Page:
Hebrew Bible

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11th-century manuscript of the Hebrew Bible with Aramaic Targum

The Hebrew Bible (also Hebrew Scriptures, Jewish Bible (Judaica Bible); Latin: Biblia Hebraica) is a term used by biblical scholars to refer to the Tanakh (Hebrew: תנ"ך‎), the canonical collection of Jewish texts, which is the common textual source of the several canonical editions of the Christian Old Testament. These texts are composed mainly in Biblical Hebrew, with some passages in Biblical Aramaic (in the books of Daniel, Ezra and a few others).

The content, to which the Protestant Old Testament closely corresponds, does not act as source to the deuterocanonical portions of the Roman Catholic, nor to the Anagignoskomena portions of the Eastern Orthodox Old Testaments. The term does not comment upon the naming, numbering or ordering of books, which varies with later Christian biblical canons.

The term is an attempt to provide specificity with respect to contents, while avoiding allusion to any particular interpretative tradition or theological school of thought. It is widely used in academic writing and interfaith discussion in relatively neutral contexts meant to include dialogue among all religious traditions, but not widely in the inner discourse of the religions which use its text.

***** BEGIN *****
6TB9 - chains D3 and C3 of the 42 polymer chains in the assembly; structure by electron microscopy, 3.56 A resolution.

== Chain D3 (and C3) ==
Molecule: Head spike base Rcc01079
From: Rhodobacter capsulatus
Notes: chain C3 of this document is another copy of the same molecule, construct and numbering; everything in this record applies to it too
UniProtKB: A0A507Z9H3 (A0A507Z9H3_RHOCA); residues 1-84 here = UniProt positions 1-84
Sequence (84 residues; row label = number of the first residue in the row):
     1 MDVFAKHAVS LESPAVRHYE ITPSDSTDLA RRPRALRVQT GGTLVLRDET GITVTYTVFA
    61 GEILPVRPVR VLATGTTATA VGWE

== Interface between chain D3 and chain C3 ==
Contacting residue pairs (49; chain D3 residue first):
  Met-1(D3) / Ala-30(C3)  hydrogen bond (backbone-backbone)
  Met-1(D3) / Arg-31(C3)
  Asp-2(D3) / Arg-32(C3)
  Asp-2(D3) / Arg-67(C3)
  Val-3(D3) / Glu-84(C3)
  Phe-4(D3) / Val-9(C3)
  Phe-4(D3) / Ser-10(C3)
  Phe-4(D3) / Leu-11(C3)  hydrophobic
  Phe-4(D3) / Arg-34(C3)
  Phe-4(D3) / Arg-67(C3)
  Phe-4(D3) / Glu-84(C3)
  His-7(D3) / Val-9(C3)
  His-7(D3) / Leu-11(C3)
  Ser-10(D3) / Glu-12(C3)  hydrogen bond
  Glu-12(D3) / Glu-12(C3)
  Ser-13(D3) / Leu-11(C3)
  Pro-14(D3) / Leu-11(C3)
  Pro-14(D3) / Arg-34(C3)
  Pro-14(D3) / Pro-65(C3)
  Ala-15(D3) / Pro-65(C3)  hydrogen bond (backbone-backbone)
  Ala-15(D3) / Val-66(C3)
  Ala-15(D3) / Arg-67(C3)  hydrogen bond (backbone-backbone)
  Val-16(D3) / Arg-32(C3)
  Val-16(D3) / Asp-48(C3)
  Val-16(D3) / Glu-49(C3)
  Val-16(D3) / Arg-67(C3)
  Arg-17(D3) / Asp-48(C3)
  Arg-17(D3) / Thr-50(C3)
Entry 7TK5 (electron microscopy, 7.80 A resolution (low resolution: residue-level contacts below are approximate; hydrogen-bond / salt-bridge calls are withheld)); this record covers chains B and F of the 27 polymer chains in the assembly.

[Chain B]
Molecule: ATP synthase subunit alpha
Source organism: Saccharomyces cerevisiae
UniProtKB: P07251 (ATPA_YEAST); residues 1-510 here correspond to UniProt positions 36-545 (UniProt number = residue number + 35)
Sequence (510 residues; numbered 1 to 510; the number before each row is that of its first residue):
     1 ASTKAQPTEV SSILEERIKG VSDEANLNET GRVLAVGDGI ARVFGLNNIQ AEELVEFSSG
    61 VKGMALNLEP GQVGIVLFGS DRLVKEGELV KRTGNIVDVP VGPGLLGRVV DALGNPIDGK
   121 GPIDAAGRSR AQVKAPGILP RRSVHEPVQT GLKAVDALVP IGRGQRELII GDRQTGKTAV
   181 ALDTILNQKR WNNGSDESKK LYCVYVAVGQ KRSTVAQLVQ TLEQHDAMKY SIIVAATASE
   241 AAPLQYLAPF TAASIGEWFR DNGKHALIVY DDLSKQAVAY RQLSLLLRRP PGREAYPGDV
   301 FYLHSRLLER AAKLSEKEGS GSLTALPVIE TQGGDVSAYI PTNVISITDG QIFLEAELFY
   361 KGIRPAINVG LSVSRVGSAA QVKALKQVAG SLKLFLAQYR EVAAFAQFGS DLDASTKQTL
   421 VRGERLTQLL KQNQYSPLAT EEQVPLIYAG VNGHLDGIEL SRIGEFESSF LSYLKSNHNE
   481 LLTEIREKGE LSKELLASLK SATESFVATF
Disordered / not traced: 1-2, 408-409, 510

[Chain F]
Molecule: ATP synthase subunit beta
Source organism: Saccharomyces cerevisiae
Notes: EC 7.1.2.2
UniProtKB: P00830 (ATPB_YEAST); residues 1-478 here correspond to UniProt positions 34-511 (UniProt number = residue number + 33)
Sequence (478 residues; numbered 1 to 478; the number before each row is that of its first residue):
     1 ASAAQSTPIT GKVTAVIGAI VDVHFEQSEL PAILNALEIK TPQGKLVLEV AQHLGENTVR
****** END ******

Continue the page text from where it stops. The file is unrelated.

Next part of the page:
Usage[edit]

Hebrew Bible is a term that refers to the Tanakh (Jewish canon) in relation to the many Christian biblical canons. In its Latin form, Biblia Hebraica, it traditionally serves as a title for printed editions of the Masoretic Text.

Many biblical studies scholars advocate use of the term "Hebrew Bible" (or "Hebrew Scriptures") when discussing these books in academic writing, as a neutral substitute to terms with religious connotations (e.g., the non-neutral term "Old Testament").[1][2] The Society of Biblical Literature's Handbook of Style, which is the standard for major academic journals like the Harvard Theological Review and conservative Protestant journals like the Bibliotheca Sacra and the Westminster Theological Journal, suggests that authors "be aware of the connotations of alternative expressions such as... Hebrew Bible [and] Old Testament" without prescribing the use of either.[3]

Additional difficulties include:

Biblia Hebraica[edit]

The Biblia Hebraica is edited by various German publishers.

See also[edit]

References[edit]

  1. ^ Safire, William (1997-25-5). "The New Old Testament". The New York Times  .
  2. ^ Hamilton, Mark. "From Hebrew Bible to Christian Bible: Jews, Christians and the Word of God". Retrieved 2007-11-19. "Modern scholars often use the term 'Hebrew Bible' to avoid the confessional terms Old Testament and Tanakh." 
  3. ^ The SBL Handbook of Style (PDF). Peabody, MA: Hendrickson. 1999. p. 17 (section 4.3). ISBN 1-56563-487-X.  |coauthors= requires |author= (help)
  4. ^ "Marcion". Encyclopædia Britannica. 1911 .
  5. ^ For the recorded teachings of Jesus on the subject see Antithesis of the Law#Antitheses, for the modern debate, see Christian views on the old covenant

Further reading[edit]

External links[edit]